Inspiration 2024

Hang Xiong

Policy evaluation with the simulation of micro-macro link: rationale and practices

Simulation is a powerful tool for policy evaluation. The simulation of micro-macro links, in particular, can provide realistic representations of macro-level consequences by modelling the reactions of numerous heterogeneous agents at the micro level. It allows for the consideration of distributional consequences and improves the accuracy of policy evaluation. However, a key challenge of simulating micro-macro links is increasing the extent of the simulation to the scale that covers the target region, i.e., the upscaling issue. In this talk, I will present three practices of dealing with upscaling in the valuation of policies for carbon mitigation, technology diffusion and water saving in China. The simulation runs with “all agents” within the target regions in these cases. By comparing the three practices, we can gain insight into the strategies for dealing with the upscaling issue in the simulation of the micro-macro link for policy evaluation.


Moira Zellner

Participatory complex systems modeling for collaborative and equitable planning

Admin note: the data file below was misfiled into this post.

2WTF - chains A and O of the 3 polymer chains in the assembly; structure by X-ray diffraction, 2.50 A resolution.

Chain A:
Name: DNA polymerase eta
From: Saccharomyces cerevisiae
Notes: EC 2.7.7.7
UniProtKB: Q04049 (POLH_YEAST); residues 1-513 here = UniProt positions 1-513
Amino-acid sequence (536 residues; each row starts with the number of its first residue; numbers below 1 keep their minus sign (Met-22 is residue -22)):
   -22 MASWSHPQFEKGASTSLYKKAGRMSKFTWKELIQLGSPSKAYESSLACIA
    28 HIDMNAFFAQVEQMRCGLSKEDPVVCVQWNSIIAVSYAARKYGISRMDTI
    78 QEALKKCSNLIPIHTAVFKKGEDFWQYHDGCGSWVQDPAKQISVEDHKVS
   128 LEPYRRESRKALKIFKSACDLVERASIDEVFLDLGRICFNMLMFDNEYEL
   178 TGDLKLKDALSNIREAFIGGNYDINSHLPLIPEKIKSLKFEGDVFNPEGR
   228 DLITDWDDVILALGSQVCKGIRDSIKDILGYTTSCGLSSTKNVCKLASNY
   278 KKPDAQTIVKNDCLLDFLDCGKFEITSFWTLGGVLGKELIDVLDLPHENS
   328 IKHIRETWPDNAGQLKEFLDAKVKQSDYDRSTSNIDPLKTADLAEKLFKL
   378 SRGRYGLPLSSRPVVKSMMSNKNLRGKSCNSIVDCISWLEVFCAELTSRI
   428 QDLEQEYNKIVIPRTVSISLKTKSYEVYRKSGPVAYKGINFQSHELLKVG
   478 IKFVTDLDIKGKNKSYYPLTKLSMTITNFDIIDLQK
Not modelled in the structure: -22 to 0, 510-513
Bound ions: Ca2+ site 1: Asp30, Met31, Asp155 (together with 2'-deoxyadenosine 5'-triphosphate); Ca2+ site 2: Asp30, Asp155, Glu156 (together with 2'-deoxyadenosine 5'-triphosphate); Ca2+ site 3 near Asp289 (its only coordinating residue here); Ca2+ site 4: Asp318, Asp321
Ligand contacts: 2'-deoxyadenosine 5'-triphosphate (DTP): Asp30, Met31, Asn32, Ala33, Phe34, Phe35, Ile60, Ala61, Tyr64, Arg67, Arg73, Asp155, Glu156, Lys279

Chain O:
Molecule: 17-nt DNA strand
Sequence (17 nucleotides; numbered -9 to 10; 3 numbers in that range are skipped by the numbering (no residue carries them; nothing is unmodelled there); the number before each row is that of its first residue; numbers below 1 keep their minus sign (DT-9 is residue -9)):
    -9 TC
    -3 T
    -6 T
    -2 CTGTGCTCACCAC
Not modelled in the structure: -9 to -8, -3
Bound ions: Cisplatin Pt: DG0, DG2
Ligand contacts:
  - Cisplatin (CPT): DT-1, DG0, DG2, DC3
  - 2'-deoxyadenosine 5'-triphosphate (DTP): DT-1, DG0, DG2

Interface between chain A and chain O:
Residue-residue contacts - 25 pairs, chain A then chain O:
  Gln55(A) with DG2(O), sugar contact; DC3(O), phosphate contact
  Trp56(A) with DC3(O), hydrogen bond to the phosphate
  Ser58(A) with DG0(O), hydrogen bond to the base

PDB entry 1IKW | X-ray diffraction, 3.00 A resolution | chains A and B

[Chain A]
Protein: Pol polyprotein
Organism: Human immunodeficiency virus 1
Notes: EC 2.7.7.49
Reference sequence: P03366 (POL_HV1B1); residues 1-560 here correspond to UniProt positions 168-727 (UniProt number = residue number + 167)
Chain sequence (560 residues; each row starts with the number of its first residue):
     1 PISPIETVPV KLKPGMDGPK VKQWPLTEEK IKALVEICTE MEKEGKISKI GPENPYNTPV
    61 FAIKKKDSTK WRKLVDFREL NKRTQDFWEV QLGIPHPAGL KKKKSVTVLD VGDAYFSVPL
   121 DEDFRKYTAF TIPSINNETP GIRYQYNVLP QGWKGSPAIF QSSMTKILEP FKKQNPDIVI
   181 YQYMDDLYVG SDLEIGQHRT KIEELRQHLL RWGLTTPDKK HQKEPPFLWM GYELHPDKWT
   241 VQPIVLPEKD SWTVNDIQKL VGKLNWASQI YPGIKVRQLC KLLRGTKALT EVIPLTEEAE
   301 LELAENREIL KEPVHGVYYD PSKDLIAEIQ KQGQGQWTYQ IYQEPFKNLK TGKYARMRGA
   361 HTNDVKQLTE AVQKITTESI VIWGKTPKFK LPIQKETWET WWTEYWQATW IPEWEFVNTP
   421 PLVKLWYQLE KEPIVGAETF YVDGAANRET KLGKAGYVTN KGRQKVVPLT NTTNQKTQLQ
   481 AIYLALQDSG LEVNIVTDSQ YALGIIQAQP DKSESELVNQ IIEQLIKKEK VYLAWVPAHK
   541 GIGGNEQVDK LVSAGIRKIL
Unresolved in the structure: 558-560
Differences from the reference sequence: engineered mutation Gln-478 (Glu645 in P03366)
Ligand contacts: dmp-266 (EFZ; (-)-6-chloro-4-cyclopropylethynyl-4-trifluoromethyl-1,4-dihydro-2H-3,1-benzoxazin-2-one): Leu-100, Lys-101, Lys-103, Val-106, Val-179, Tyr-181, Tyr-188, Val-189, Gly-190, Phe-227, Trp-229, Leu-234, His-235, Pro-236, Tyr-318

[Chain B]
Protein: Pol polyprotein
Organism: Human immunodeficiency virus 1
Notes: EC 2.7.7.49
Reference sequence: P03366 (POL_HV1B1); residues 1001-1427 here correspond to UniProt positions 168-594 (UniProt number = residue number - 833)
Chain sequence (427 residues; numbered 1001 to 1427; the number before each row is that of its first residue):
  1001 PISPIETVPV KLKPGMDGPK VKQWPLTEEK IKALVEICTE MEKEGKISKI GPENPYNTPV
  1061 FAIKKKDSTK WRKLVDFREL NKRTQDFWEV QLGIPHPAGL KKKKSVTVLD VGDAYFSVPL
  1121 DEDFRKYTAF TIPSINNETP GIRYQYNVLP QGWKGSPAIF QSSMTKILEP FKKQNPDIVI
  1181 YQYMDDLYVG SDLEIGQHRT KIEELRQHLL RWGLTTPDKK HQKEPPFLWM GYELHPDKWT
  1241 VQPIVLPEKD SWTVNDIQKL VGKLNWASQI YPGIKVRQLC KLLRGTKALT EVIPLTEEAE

Participatory modeling (PM) is a collaborative approach to formalize shared representations of a problem and, through the joint modeling process, design, and test solutions. This approach is particularly well-suited to address complex socio-environmental problems like climate change and its implications on equitable and sustainable resource management and landscape planning. While most of the PM research and development has focused on modeling tools and engagement techniques, multiple other dimensions must be recognized and articulated for impactful planning support. I present a PM platform,, that is supportive of the iterative steps in PM: problem definition and goal setting, preference elicitation, collaborative scenario-building, simulation, tradeoff deliberation, and solution-building. I demonstrate the platform’s effectiveness when embedded in a stakeholder-led process that integrates diverse knowledge, parsimonious models, and values in pursuit of equitable green infrastructure (GI) planning to address flooding. The immediate visualization of simulated impacts, followed by reflection on causal and spatial relationships and tradeoffs across diverse priorities, enhanced participants’ collective understanding of how GI interacts with the built environment and physical conditions to inform their intervention scenarios. Participants shifted from untested beliefs to designs that were specifically tailored to the problem in the study area and the diversity of values represented, attending to both localized flooding and neighborhood-level impacts. They also derived generalizable design principles that could be applied elsewhere. I show how the combination of specific facilitation practices and platform features leveraged the power of computational modeling and social complexity to contribute to collaborative learning and creative and equitable solution-building for urban sustainability and climate resilience. Grounded on a more fully integrated picture of PM, I propose an interdisciplinary research agenda to further evolve and scale up this practice for collaborative and just planning and policy.